The ICAI has established  Accounting Standard  AS 22 for the purpose of accounting for income taxes. AS 22 is used to reconcile the disparities between taxable and accounting income. 1. Accounting income is the net profit before taxes recorded in the profit and loss statement for a certain period. 2. Taxable income is income that is subject to income tax, as determined by the terms of the Income Tax Act of 1961 and Rules.

Differences in types and why they emerge

There are two types of differences:

Timing difference

Accounting and taxable income variances that can be rectified in one or more later periods are known as timing differences. For example, depreciation is allowed when computing taxable income using the WDV technique and accounting income using the SLM method.

Permanent difference

Permanent discrepancies are those that cannot be reversed in a subsequent period between accounting and taxable income. For example, a cash donation is rejected while calculating taxable income but is accepted as an expense when calculating accounting income. Because of the following factors, there may be discrepancies between accounting and taxable income:

  • Expenses that are debited in the profit and loss statement but are disallowed in the computation of taxable income under the Income Tax Act of 1961.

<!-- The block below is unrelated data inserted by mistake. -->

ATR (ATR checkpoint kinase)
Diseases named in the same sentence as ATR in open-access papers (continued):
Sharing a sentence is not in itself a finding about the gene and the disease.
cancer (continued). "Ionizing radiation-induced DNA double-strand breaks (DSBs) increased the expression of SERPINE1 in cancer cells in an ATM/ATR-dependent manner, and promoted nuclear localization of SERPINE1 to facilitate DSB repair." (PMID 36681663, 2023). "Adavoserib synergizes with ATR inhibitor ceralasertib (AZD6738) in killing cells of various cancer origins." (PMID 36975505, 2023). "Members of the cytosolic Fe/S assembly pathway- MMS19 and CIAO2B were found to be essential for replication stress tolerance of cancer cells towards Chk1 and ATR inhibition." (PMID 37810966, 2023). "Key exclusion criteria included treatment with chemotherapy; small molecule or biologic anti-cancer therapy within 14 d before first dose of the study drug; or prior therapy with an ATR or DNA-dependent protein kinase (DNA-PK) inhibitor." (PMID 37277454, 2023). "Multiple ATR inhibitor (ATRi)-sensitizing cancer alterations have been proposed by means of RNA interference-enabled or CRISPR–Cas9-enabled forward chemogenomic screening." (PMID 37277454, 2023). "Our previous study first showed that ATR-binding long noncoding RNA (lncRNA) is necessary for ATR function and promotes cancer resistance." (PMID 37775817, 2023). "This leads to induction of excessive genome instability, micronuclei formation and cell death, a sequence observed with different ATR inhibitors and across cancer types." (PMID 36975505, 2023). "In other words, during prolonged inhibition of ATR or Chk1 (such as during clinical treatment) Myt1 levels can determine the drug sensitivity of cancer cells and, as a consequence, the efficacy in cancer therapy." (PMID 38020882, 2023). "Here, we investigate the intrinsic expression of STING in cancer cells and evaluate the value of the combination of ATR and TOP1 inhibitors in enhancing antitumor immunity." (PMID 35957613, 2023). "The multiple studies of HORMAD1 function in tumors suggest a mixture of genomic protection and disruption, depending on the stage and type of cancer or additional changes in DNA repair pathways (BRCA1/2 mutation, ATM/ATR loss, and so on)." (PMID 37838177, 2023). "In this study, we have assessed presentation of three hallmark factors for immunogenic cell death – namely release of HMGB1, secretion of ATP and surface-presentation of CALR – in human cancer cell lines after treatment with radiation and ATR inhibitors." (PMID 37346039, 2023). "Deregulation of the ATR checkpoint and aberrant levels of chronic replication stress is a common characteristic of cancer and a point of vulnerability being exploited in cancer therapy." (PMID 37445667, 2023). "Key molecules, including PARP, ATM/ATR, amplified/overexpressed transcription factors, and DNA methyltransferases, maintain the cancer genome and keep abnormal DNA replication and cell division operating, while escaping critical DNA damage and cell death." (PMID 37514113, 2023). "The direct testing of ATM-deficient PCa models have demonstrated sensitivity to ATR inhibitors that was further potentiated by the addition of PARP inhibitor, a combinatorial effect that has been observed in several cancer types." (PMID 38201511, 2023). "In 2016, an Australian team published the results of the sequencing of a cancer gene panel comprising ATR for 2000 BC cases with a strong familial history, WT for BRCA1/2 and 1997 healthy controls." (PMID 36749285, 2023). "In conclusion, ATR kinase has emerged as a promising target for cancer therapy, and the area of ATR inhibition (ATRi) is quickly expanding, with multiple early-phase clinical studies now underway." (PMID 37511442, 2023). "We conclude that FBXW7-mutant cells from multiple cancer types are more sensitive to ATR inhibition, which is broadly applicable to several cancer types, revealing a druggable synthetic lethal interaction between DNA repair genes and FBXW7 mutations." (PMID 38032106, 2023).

• Provision for debts is allowed when calculating accounting income but not while calculating taxable income.
  • Depreciation is charged at varying rates under the Companies Act 2013 and the Income Tax Act 1961.
  • Any income that is recognised on an accrual basis in the profit and loss statement but is recorded on a receipt basis for calculating taxable income in a subsequent period. AS 22 must be used in order to account for these kinds of changes.

When to apply AS 22 Accounting for Taxes on Income

When there are discrepancies between taxable and accounting income, AS 22 must be used. If taxable income exceeds accounting income, a deferred tax asset will be created. In addition, if accounting income exceeds taxable income, there will be a deferred tax liability.

When the difference results in a deferred tax asset, it should be recognised only when the possibility of realisation is plausible. The recognition of a deferred tax asset should be limited to the degree of reasonable assurance that the asset will be realised. Making realistic forecasts of future profits based on the review of profits and loss statements from previous periods can identify the reasonable certainty.

Assume an entity has unabsorbed depreciation or losses carried forward. In this scenario, the deferred tax asset should be recognised to the degree that there is a virtual certainty backed up by compelling evidence.

Difference between As 22 and IND As 12

Basis As 22 IND As 12


The tax effect of disparities between taxable and accounting income was acknowledged by AS 22 Differences between assets and/or liabilities and their tax base are recognised under IND AS 12.





-The profit or loss statement approach is used in AS 22  

The balance sheet approach is used in IND AS 12.